You know you’re having a good conference when you attend the 9am talks with a hangover and after four hours of sleep.

As the conference proceeds, it only gets better. Of course your sleep deprivation accumulates, you have more and more insightful conversations, you’re stuck in the same place together. I’m pretty sure that that’s also part of why it’s so cool (a while ago, my conference friends and I invented the term “sleep deprivation induced euphoria” for that). And after only a few days, you get the feeling that you’ve known eachother forever.

But at the end of the day, these friendships rarely last. Everyone goes home to their own busy lives, and everyone has their own friends back home, who don’t live hundreds or thousands of miles away. Sure, maybe you become LinkedIn or Facebook contacts, and during the first few days or weeks after the conference you send a few emails back and forth, maybe exchanging some useful information about the conference or some chit-chat about the journey back home, but it just never lasts.

Right now, after almost three years of conferences, there’s only one person I’ve been able to really keep in touch with for longer than a month after getting back home. And that’s not a problem, it’s just that it took me a few conferences to realize this. Of course, every time it’s still a little sad to see all those interesting people leave at the end of a conference and realize that your friendship is over (except maybe when you meet them at the next conference). But in the end, it’s all fine, because at the next conference you’ll make new conference friends again…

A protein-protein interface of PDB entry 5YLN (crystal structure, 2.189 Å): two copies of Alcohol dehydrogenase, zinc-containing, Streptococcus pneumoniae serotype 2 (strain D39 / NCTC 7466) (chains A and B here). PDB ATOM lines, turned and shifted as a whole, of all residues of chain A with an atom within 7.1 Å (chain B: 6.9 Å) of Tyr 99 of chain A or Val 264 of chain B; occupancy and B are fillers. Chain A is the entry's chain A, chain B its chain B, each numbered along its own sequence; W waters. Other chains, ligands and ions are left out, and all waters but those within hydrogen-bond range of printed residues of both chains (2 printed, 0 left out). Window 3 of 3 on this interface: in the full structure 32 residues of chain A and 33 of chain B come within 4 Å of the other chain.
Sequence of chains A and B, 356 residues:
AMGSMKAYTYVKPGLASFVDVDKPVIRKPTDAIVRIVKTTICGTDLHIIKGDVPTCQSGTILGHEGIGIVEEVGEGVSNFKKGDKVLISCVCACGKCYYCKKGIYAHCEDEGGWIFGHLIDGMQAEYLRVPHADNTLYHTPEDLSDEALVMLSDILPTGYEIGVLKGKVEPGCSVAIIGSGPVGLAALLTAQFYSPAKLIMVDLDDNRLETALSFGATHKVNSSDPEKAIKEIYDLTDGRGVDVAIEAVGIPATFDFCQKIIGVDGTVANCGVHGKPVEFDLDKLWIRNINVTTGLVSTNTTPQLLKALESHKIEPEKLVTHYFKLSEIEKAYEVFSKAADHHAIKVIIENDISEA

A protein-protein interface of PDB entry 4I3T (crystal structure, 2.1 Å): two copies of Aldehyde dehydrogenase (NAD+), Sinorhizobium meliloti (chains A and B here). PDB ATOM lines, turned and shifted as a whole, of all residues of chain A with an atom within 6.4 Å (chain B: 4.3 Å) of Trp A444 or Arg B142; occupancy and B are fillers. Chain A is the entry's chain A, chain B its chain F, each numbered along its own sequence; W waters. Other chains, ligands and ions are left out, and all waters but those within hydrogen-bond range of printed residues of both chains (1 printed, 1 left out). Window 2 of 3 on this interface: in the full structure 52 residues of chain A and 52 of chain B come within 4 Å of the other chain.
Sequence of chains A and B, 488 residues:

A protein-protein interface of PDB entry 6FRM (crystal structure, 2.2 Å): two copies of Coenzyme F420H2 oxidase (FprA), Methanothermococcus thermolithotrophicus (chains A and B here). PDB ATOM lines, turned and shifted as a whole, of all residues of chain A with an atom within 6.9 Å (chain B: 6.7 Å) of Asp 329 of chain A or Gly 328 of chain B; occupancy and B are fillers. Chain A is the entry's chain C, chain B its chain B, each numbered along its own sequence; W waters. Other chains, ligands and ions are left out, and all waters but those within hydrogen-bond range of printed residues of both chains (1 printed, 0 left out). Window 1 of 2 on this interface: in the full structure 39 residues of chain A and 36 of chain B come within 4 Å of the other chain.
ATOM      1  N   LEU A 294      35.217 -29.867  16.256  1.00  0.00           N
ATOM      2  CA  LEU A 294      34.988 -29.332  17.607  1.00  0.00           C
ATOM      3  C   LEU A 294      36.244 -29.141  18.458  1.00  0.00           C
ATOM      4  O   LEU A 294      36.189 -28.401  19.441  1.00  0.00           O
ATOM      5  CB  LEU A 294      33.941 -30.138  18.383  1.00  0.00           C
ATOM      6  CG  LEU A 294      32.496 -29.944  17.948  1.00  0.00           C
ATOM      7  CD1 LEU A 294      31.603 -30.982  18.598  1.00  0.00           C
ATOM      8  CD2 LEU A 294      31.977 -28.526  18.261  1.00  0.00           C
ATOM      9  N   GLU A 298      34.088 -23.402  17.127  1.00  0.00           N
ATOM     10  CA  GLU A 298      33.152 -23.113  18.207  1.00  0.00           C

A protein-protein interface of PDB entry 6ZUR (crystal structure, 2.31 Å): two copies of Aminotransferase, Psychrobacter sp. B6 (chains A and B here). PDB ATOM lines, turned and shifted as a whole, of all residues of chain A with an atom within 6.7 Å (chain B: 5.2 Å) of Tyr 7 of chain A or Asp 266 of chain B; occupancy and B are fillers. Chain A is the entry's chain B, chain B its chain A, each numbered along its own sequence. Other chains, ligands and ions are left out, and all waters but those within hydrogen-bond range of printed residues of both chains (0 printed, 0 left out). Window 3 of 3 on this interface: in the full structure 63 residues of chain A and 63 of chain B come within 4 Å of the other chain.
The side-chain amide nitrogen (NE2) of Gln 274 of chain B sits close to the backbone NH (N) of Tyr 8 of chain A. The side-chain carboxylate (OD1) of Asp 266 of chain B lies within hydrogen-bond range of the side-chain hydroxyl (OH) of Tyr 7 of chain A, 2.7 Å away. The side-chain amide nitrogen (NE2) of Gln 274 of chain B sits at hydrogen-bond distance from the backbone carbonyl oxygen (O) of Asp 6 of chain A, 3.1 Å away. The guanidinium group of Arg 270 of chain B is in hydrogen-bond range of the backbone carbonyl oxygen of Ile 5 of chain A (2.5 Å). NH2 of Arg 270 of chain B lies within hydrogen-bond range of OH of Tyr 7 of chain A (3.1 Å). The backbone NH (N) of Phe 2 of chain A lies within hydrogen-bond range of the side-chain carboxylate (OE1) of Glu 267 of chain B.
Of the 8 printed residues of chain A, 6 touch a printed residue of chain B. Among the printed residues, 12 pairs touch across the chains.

Donna’s new years resolutions

Just to remind myself (and others that feel the same):

1) Keep chatting to nice colleagues in the hallway or the digital highway. Social contacts are important for necessary inspiration and distraction.
2) Make clear that you are not a clone of your supervisor, neither in your research, educational nor organizational skills
3) Ignore negative dickheads and political hokey poky.
4) Make the lives of those who do not regard Ph.D’s as real employees as miserable as you can.

That’s about it for now… did I forget any?

Courage and hopefulness

There’s a new PhD student in our group. He’s still so naive and innocent and optimistic! It made me think of this PhD comic.

Though, come to think of it, I think our cynicism might be so strong that he’ll get to the “absorb cynicism of lab mates” stage early! (It’s like our super power. Except it’s not that super.)